By John V. Berry, Esq., www.berrylegal.com
The U.S. Government security clearance process is not centralized. In addition to security clearances processed by the Department of Defense (DOD), many federal agencies have their own procedures and internal agencies that process their own security clearance decisions for federal employees (e.g. DOE, NRO, CIA, etc).
The clearance system may become more centralized in the future, but it is important for federal employees to be aware of the differences in security clearance processes at their individual agency. This article addresses the security clearance process at the Department of Homeland Security (DHS) for federal employees.
The Clearance Process at DHS
The security clearance process at DHS is somewhat similar to the procedures for DOD employees, but there are some differences. The DHS clearance procedure is governed by Chapter 6 of DHS Instruction # 121-01-007 (starting at page 28). The following are the normal steps in the security clearance review process for DHS federal employees when security concerns arise.
Step 1: Notice of Access Suspension
When a DHS employee faces a security clearance issue that arises, the usual first step is for the DHS agency component (e.g. FAM, TSA, CBP) to issue the DHS employee a Notice of Access suspension, which basically suspends the employee's access to classified information. In this letter, the DHS employee will likely be notified of the personnel security specialist handling the case and the fact that they will be notified of additional processing steps in the future when they become available.
Step 2: Notice of Determination to Revoke
Following a review by DHS, the typical next step is for DHS to issue a Notice of Determination to Revoke Access to Classified Information (Notice of Determination). This notice will list the security guidelines and basis for the clearance decision, which in form looks much like a traditional Statement of Reasons used at DOD and other federal agencies. The notice should put the employee on notice of the security concerns that should be addressed. The notice will also provide the employee with instructions for responding to the Notice of Determination and for requesting information related to the notice. If information is timely requested, the deadline for responding to the notice will normally be extended in order to provide time to obtain the documents sought prior to the next step.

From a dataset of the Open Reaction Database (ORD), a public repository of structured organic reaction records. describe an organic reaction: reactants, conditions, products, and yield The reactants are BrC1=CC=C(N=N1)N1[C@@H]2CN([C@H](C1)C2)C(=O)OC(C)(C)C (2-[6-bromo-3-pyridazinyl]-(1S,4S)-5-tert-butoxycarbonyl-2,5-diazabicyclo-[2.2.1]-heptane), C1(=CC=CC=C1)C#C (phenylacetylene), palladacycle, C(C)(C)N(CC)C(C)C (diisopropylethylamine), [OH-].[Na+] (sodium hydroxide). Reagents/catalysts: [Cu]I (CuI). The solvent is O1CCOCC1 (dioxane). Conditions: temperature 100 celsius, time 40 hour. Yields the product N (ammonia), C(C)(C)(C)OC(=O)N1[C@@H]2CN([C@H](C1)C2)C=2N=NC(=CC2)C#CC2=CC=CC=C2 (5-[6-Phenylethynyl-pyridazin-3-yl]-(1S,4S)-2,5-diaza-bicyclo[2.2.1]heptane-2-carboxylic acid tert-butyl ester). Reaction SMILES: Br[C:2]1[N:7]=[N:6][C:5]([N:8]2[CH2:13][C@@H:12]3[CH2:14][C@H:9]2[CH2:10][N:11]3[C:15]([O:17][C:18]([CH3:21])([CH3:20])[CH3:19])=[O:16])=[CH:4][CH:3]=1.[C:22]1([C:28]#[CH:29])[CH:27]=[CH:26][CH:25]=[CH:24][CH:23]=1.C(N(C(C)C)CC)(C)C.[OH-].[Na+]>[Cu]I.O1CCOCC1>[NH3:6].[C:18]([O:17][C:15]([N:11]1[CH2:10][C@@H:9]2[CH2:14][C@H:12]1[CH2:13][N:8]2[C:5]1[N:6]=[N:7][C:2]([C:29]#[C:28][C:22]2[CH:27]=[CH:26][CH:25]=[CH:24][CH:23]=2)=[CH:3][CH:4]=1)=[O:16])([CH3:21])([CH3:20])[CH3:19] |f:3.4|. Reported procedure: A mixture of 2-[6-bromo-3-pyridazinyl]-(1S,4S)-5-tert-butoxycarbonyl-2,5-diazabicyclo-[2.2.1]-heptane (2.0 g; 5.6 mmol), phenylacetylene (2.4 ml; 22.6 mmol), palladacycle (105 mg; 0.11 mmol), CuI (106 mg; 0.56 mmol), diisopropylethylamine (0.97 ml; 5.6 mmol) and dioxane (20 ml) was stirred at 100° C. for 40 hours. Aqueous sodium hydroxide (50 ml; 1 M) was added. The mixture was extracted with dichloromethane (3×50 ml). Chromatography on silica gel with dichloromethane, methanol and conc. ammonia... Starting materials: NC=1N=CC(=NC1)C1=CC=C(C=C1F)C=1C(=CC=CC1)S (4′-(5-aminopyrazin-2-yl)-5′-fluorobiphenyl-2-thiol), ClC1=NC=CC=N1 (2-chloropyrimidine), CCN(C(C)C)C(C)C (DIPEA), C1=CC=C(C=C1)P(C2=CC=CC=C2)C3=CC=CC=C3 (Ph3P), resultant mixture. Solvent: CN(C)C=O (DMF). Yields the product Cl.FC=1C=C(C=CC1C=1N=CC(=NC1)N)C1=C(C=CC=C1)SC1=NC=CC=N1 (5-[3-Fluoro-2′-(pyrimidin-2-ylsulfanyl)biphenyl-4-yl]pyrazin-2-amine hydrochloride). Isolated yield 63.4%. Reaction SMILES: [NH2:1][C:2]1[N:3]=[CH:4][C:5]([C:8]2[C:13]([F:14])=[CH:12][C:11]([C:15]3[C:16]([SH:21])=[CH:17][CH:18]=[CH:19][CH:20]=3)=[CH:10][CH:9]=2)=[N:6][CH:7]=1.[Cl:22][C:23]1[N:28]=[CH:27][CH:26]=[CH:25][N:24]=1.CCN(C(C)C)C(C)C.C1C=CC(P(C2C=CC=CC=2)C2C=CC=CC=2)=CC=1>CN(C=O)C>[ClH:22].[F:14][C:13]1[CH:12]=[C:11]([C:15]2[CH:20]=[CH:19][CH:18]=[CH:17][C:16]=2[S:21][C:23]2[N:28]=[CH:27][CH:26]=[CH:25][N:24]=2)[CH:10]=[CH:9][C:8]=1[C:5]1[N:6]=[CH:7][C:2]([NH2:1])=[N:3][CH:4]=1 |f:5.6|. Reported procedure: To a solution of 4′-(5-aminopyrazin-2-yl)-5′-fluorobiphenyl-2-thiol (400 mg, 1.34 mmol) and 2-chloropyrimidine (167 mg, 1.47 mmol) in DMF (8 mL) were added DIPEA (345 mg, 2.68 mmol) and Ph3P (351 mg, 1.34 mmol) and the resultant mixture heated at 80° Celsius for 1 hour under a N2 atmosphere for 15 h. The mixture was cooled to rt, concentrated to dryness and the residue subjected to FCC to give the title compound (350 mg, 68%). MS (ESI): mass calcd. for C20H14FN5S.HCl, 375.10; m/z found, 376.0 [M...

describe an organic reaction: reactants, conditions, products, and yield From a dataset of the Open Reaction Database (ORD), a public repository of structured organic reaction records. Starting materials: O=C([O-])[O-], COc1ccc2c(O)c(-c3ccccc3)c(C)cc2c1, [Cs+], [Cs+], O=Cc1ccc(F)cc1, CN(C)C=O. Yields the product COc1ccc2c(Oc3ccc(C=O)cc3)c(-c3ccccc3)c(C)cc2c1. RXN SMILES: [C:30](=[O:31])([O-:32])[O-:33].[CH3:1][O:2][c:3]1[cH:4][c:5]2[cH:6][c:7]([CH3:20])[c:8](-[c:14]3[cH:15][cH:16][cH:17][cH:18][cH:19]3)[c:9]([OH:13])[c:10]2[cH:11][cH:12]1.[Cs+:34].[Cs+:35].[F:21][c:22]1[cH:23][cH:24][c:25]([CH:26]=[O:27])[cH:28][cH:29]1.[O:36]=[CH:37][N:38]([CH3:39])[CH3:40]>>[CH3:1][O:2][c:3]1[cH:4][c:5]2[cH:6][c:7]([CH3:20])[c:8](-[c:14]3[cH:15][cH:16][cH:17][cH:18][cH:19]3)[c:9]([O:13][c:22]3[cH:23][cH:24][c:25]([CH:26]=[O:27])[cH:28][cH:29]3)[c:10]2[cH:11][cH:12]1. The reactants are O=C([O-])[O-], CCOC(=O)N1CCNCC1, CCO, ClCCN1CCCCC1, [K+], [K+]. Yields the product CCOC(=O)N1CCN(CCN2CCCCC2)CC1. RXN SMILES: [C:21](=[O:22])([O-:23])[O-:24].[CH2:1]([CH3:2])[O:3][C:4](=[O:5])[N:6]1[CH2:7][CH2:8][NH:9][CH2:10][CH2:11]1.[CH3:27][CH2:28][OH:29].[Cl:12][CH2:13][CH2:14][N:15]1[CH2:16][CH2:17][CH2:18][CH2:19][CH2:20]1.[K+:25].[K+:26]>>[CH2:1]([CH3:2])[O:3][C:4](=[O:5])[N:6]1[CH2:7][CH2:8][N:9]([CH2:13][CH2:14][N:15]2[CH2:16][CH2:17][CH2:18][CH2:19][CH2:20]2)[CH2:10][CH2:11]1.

Step 3: Personal Appearance
Once the information sought is obtained, if the DHS employee elects to do so, they can request and present an in person response (known as a personal appearance). During the personal appearance they can present documents in support of keeping their security clearance to the DHS hearing official. These presentations typically take between 45 minutes to an hour and 15 minutes.
Step 4: Appeal to the DHS Security Appeals Board
Following the personal appearance, the hearing official at Step 3 will issue a Notice of Review determination either upholding the clearance denial or restoring the security clearance. Following the notice of denial, the DHS employee will then be given the opportunity to provide an additional written submission to the DHS Security Appeals Board to appeal the adverse decision. The decision of the DHS Security Appeals Board is typically the final step in the process.
When an individual is facing security clearance issues at DHS or in another organization it is important to obtain legal advice and potential representation. Our law firm advises individuals in the security clearance process. We can be contacted at www.berrylegal.com or by telephone at (703) 668-0070. Our Facebook page is located at http://facebook.com/BerryBerryPllc